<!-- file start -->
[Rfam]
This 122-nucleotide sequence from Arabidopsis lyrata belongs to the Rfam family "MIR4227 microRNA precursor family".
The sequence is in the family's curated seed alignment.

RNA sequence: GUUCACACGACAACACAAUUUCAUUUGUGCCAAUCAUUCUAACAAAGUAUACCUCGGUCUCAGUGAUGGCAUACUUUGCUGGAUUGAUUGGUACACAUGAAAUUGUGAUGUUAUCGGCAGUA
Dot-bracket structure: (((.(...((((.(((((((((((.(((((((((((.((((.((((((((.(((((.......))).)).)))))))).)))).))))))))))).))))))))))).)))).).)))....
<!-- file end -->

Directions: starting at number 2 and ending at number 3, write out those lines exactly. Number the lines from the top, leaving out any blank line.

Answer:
This 122-nucleotide sequence from Arabidopsis lyrata belongs to the Rfam family "MIR4227 microRNA precursor family".
The sequence is in the family's curated seed alignment.